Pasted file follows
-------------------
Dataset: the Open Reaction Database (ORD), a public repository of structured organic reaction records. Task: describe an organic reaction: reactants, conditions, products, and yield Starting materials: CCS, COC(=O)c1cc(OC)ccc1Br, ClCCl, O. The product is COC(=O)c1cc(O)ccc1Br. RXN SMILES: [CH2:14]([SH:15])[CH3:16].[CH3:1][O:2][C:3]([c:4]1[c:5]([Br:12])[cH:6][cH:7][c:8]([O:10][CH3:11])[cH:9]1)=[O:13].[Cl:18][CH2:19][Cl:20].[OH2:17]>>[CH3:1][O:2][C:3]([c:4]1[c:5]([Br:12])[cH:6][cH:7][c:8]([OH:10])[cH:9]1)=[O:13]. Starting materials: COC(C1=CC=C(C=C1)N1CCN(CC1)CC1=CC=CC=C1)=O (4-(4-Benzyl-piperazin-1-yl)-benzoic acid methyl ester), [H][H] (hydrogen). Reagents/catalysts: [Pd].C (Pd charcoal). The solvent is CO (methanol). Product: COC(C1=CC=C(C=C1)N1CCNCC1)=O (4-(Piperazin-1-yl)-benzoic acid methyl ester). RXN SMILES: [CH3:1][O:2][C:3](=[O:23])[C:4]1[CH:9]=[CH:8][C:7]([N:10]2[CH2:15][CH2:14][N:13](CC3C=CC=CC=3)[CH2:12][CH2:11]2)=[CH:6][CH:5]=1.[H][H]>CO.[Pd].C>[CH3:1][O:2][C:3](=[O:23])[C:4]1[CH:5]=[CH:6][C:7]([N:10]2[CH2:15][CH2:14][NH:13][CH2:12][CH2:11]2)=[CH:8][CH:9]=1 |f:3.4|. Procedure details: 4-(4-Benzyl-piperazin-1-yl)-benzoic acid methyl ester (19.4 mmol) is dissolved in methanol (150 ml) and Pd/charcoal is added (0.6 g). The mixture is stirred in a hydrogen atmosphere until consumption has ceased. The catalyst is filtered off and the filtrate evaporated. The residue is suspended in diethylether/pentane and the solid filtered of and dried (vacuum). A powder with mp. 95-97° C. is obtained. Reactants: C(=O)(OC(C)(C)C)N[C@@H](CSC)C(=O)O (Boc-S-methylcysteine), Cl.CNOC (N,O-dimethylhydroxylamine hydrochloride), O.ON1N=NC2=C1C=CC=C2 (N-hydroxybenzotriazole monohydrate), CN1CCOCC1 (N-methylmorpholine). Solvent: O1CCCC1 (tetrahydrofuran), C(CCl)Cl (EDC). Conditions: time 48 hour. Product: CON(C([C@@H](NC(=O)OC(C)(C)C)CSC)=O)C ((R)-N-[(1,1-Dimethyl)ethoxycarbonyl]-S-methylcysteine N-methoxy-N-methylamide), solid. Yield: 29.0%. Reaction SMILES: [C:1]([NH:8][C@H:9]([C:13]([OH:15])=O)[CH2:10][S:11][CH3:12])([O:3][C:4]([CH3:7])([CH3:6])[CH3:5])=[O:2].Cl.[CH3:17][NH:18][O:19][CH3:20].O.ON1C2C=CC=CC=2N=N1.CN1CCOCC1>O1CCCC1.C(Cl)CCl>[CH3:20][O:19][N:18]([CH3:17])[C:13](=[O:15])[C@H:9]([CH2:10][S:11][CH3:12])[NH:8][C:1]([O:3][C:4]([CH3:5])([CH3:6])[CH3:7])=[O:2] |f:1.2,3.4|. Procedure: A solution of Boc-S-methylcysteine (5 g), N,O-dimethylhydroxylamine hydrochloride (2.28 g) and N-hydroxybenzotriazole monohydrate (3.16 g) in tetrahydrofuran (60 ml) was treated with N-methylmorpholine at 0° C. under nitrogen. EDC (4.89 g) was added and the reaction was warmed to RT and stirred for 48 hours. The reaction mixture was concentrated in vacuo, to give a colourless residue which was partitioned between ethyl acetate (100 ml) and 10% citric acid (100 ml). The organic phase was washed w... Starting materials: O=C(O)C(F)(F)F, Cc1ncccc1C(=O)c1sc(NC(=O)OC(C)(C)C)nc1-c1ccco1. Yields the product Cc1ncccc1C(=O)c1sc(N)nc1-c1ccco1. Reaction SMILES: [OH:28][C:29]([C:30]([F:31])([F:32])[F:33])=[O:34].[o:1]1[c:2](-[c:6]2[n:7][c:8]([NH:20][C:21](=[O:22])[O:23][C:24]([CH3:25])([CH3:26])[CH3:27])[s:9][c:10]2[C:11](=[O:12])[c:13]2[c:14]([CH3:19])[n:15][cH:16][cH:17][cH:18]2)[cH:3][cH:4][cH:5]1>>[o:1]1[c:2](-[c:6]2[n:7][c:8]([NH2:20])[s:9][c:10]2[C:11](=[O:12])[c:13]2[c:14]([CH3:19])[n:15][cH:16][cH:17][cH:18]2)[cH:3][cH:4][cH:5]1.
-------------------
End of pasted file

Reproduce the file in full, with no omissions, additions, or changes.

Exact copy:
Dataset: the Open Reaction Database (ORD), a public repository of structured organic reaction records. Task: describe an organic reaction: reactants, conditions, products, and yield Starting materials: CCS, COC(=O)c1cc(OC)ccc1Br, ClCCl, O. The product is COC(=O)c1cc(O)ccc1Br. RXN SMILES: [CH2:14]([SH:15])[CH3:16].[CH3:1][O:2][C:3]([c:4]1[c:5]([Br:12])[cH:6][cH:7][c:8]([O:10][CH3:11])[cH:9]1)=[O:13].[Cl:18][CH2:19][Cl:20].[OH2:17]>>[CH3:1][O:2][C:3]([c:4]1[c:5]([Br:12])[cH:6][cH:7][c:8]([OH:10])[cH:9]1)=[O:13]. Starting materials: COC(C1=CC=C(C=C1)N1CCN(CC1)CC1=CC=CC=C1)=O (4-(4-Benzyl-piperazin-1-yl)-benzoic acid methyl ester), [H][H] (hydrogen). Reagents/catalysts: [Pd].C (Pd charcoal). The solvent is CO (methanol). Product: COC(C1=CC=C(C=C1)N1CCNCC1)=O (4-(Piperazin-1-yl)-benzoic acid methyl ester). RXN SMILES: [CH3:1][O:2][C:3](=[O:23])[C:4]1[CH:9]=[CH:8][C:7]([N:10]2[CH2:15][CH2:14][N:13](CC3C=CC=CC=3)[CH2:12][CH2:11]2)=[CH:6][CH:5]=1.[H][H]>CO.[Pd].C>[CH3:1][O:2][C:3](=[O:23])[C:4]1[CH:5]=[CH:6][C:7]([N:10]2[CH2:15][CH2:14][NH:13][CH2:12][CH2:11]2)=[CH:8][CH:9]=1 |f:3.4|. Procedure details: 4-(4-Benzyl-piperazin-1-yl)-benzoic acid methyl ester (19.4 mmol) is dissolved in methanol (150 ml) and Pd/charcoal is added (0.6 g). The mixture is stirred in a hydrogen atmosphere until consumption has ceased. The catalyst is filtered off and the filtrate evaporated. The residue is suspended in diethylether/pentane and the solid filtered of and dried (vacuum). A powder with mp. 95-97° C. is obtained. Reactants: C(=O)(OC(C)(C)C)N[C@@H](CSC)C(=O)O (Boc-S-methylcysteine), Cl.CNOC (N,O-dimethylhydroxylamine hydrochloride), O.ON1N=NC2=C1C=CC=C2 (N-hydroxybenzotriazole monohydrate), CN1CCOCC1 (N-methylmorpholine). Solvent: O1CCCC1 (tetrahydrofuran), C(CCl)Cl (EDC). Conditions: time 48 hour. Product: CON(C([C@@H](NC(=O)OC(C)(C)C)CSC)=O)C ((R)-N-[(1,1-Dimethyl)ethoxycarbonyl]-S-methylcysteine N-methoxy-N-methylamide), solid. Yield: 29.0%. Reaction SMILES: [C:1]([NH:8][C@H:9]([C:13]([OH:15])=O)[CH2:10][S:11][CH3:12])([O:3][C:4]([CH3:7])([CH3:6])[CH3:5])=[O:2].Cl.[CH3:17][NH:18][O:19][CH3:20].O.ON1C2C=CC=CC=2N=N1.CN1CCOCC1>O1CCCC1.C(Cl)CCl>[CH3:20][O:19][N:18]([CH3:17])[C:13](=[O:15])[C@H:9]([CH2:10][S:11][CH3:12])[NH:8][C:1]([O:3][C:4]([CH3:5])([CH3:6])[CH3:7])=[O:2] |f:1.2,3.4|. Procedure: A solution of Boc-S-methylcysteine (5 g), N,O-dimethylhydroxylamine hydrochloride (2.28 g) and N-hydroxybenzotriazole monohydrate (3.16 g) in tetrahydrofuran (60 ml) was treated with N-methylmorpholine at 0° C. under nitrogen. EDC (4.89 g) was added and the reaction was warmed to RT and stirred for 48 hours. The reaction mixture was concentrated in vacuo, to give a colourless residue which was partitioned between ethyl acetate (100 ml) and 10% citric acid (100 ml). The organic phase was washed w... Starting materials: O=C(O)C(F)(F)F, Cc1ncccc1C(=O)c1sc(NC(=O)OC(C)(C)C)nc1-c1ccco1. Yields the product Cc1ncccc1C(=O)c1sc(N)nc1-c1ccco1. Reaction SMILES: [OH:28][C:29]([C:30]([F:31])([F:32])[F:33])=[O:34].[o:1]1[c:2](-[c:6]2[n:7][c:8]([NH:20][C:21](=[O:22])[O:23][C:24]([CH3:25])([CH3:26])[CH3:27])[s:9][c:10]2[C:11](=[O:12])[c:13]2[c:14]([CH3:19])[n:15][cH:16][cH:17][cH:18]2)[cH:3][cH:4][cH:5]1>>[o:1]1[c:2](-[c:6]2[n:7][c:8]([NH2:20])[s:9][c:10]2[C:11](=[O:12])[c:13]2[c:14]([CH3:19])[n:15][cH:16][cH:17][cH:18]2)[cH:3][cH:4][cH:5]1.